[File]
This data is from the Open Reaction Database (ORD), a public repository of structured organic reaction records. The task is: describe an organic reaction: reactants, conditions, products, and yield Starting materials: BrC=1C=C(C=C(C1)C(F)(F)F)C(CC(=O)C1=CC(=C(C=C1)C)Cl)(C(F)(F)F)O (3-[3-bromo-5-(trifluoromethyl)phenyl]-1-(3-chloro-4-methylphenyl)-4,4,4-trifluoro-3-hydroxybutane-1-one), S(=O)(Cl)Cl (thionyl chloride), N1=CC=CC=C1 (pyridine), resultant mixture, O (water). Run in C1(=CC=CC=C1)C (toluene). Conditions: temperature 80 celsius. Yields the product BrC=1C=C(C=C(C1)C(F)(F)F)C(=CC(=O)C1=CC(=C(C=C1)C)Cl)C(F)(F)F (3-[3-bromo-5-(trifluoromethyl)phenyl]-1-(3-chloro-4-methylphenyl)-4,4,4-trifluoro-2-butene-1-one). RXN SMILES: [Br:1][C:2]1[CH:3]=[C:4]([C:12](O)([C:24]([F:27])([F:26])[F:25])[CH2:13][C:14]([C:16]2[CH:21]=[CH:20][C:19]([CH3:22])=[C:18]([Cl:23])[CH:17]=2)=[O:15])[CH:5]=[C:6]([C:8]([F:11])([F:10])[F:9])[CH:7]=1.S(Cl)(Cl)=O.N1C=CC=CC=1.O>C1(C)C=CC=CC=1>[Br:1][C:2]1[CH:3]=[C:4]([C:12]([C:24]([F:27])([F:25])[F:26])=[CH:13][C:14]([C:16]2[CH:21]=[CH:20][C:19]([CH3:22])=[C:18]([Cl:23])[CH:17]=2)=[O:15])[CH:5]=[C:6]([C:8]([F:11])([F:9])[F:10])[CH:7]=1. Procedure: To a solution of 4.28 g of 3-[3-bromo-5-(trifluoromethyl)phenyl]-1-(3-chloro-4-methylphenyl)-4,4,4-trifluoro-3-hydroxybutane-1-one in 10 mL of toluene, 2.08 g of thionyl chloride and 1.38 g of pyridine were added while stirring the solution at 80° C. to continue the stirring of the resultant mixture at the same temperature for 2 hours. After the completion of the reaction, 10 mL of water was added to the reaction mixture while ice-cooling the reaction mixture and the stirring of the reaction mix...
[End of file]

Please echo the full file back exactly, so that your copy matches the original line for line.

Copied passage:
This data is from the Open Reaction Database (ORD), a public repository of structured organic reaction records. The task is: describe an organic reaction: reactants, conditions, products, and yield Starting materials: BrC=1C=C(C=C(C1)C(F)(F)F)C(CC(=O)C1=CC(=C(C=C1)C)Cl)(C(F)(F)F)O (3-[3-bromo-5-(trifluoromethyl)phenyl]-1-(3-chloro-4-methylphenyl)-4,4,4-trifluoro-3-hydroxybutane-1-one), S(=O)(Cl)Cl (thionyl chloride), N1=CC=CC=C1 (pyridine), resultant mixture, O (water). Run in C1(=CC=CC=C1)C (toluene). Conditions: temperature 80 celsius. Yields the product BrC=1C=C(C=C(C1)C(F)(F)F)C(=CC(=O)C1=CC(=C(C=C1)C)Cl)C(F)(F)F (3-[3-bromo-5-(trifluoromethyl)phenyl]-1-(3-chloro-4-methylphenyl)-4,4,4-trifluoro-2-butene-1-one). RXN SMILES: [Br:1][C:2]1[CH:3]=[C:4]([C:12](O)([C:24]([F:27])([F:26])[F:25])[CH2:13][C:14]([C:16]2[CH:21]=[CH:20][C:19]([CH3:22])=[C:18]([Cl:23])[CH:17]=2)=[O:15])[CH:5]=[C:6]([C:8]([F:11])([F:10])[F:9])[CH:7]=1.S(Cl)(Cl)=O.N1C=CC=CC=1.O>C1(C)C=CC=CC=1>[Br:1][C:2]1[CH:3]=[C:4]([C:12]([C:24]([F:27])([F:25])[F:26])=[CH:13][C:14]([C:16]2[CH:21]=[CH:20][C:19]([CH3:22])=[C:18]([Cl:23])[CH:17]=2)=[O:15])[CH:5]=[C:6]([C:8]([F:11])([F:9])[F:10])[CH:7]=1. Procedure: To a solution of 4.28 g of 3-[3-bromo-5-(trifluoromethyl)phenyl]-1-(3-chloro-4-methylphenyl)-4,4,4-trifluoro-3-hydroxybutane-1-one in 10 mL of toluene, 2.08 g of thionyl chloride and 1.38 g of pyridine were added while stirring the solution at 80° C. to continue the stirring of the resultant mixture at the same temperature for 2 hours. After the completion of the reaction, 10 mL of water was added to the reaction mixture while ice-cooling the reaction mixture and the stirring of the reaction mix...